Chilling testimony from the past: Jewish terrorist Eden Natan Zada, who killed four people aboard a bus Thursday, was portrayed as a killer in a high school yearbook drawing, Army Radio reported Friday.
In the yearbook, Zada is seeing holding a gun with his finger on the trigger, while wearing an army uniform. One of the sentences used to describe him is: "A crime – I massacred people on GTA." Notably, GTA is a series of particularly violent computer games, which faced some lawsuits in the United State..
Meanwhile, Zada's classmates spoke of a quiet boy who did well at school and "really liked computers."
'He helped other people'
Earlier Friday, the father of one of the three Tapuah youngsters arrested in connection with the Shfaram bus attack said Eden Zada was a good person with the qualities of a saint.
“He helped other people, just like Baruch Goldstein,” he said. “He was gentle, innocent and pure.”
The remand of the three youngsters, who are suspected of conspiring to commit a crime and of belonging to a terror organization, was extended by four days.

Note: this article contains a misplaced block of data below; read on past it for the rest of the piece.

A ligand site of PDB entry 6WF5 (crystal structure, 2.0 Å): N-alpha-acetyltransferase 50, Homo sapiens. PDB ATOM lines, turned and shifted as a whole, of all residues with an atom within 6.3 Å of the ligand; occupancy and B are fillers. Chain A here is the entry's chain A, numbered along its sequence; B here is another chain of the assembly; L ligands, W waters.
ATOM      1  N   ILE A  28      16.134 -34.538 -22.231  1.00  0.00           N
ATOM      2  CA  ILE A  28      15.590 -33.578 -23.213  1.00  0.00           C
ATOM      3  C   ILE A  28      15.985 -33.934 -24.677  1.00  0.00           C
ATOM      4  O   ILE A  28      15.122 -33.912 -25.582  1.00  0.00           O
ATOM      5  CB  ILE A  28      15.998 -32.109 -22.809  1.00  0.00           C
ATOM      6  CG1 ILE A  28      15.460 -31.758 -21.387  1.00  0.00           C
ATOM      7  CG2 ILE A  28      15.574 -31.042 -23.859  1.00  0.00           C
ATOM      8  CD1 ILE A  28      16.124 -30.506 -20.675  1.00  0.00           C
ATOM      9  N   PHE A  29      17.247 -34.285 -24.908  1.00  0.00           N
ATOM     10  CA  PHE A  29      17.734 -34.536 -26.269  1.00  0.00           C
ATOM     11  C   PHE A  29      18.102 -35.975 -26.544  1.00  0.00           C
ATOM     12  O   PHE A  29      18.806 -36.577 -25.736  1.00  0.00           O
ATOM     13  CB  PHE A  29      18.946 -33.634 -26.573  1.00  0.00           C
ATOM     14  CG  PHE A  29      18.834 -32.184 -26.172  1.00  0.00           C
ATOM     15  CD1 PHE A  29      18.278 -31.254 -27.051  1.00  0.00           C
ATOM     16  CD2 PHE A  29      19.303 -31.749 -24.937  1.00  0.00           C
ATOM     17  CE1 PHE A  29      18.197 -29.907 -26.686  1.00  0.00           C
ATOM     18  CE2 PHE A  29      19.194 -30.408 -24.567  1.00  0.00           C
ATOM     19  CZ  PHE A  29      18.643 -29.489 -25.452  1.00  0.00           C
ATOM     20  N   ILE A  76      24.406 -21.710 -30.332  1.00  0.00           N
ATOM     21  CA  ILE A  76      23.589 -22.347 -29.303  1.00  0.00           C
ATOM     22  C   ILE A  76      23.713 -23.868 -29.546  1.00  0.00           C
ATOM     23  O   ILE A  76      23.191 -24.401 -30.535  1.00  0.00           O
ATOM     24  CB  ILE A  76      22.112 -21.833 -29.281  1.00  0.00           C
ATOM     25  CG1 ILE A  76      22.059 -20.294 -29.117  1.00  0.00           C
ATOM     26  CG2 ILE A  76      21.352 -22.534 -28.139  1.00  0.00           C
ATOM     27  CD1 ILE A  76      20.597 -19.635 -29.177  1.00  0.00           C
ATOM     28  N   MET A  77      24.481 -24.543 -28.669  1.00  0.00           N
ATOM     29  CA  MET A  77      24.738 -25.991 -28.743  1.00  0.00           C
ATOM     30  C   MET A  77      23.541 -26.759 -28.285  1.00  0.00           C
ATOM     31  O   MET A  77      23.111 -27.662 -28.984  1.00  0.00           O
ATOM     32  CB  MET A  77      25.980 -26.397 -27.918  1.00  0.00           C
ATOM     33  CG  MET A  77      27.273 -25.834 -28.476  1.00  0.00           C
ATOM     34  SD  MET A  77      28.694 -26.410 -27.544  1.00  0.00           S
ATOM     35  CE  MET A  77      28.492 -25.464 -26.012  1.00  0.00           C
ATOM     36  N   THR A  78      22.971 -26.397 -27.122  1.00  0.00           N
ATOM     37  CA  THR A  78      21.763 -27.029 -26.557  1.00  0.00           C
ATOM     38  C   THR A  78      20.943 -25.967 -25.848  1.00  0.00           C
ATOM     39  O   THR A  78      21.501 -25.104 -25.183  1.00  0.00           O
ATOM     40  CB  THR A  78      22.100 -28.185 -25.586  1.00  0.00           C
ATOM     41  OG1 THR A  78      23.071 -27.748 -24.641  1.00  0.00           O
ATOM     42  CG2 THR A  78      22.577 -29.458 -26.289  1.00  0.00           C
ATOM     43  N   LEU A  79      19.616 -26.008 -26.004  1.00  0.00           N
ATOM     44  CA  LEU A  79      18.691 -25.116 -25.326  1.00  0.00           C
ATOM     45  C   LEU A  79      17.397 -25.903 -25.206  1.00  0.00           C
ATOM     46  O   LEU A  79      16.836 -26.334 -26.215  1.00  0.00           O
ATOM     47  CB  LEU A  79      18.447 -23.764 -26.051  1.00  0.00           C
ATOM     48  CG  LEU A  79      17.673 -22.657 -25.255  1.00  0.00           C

The father blamed the upcoming pullout for the deadly attack, which left four people dead, not including the assailant.
“Zada did not want to participate in the disengagement. Sharon made him explode because he demanded that he take part in the pullout and evacuation,” he said.
“In any case, my son had no prior knowledge as to Zada’s intensions.”
'We did not want this'
The father of another suspect admitted his son knew Zada.
“We did not know there was a problem with him,” he said. “If I had known he was ‘cuckoo’ I would have distanced my son from him.”
The father said Zada did not want to return to his IDF unit for ideological reasons, adding that the last time he saw him was three days ago.
“He used to come over to our house every once in a while. He seemed like a humble person, he studied the Torah,” he said.
“We did not want this to happen. I thought he was a man of ideology who was opposed to the pullout, but I never imagined he would do something like this.”
The father said his son had nothing to do with the terror attack.
“Even if Eden (Zada) had said something, my son did not understand his intent,” he said.